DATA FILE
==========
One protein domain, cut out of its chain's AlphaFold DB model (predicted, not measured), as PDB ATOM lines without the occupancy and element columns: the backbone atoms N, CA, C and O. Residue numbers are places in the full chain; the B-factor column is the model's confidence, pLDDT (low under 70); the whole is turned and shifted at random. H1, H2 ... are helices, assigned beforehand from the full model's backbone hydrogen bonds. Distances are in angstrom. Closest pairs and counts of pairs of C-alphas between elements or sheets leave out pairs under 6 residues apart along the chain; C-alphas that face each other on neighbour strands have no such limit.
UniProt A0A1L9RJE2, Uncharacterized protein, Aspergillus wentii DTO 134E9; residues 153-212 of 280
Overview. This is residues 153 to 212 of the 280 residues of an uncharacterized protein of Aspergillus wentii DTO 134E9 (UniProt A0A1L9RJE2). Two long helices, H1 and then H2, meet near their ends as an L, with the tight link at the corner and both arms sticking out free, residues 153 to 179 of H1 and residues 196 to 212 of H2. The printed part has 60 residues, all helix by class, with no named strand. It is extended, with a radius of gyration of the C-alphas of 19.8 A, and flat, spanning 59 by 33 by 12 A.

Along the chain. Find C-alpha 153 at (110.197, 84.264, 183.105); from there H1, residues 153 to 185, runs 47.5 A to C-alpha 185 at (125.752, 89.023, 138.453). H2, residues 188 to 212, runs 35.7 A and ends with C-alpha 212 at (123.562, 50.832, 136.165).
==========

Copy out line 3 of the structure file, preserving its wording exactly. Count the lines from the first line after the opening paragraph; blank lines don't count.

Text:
Along the chain. Find C-alpha 153 at (110.197, 84.264, 183.105); from there H1, residues 153 to 185, runs 47.5 A to C-alpha 185 at (125.752, 89.023, 138.453). H2, residues 188 to 212, runs 35.7 A and ends with C-alpha 212 at (123.562, 50.832, 136.165).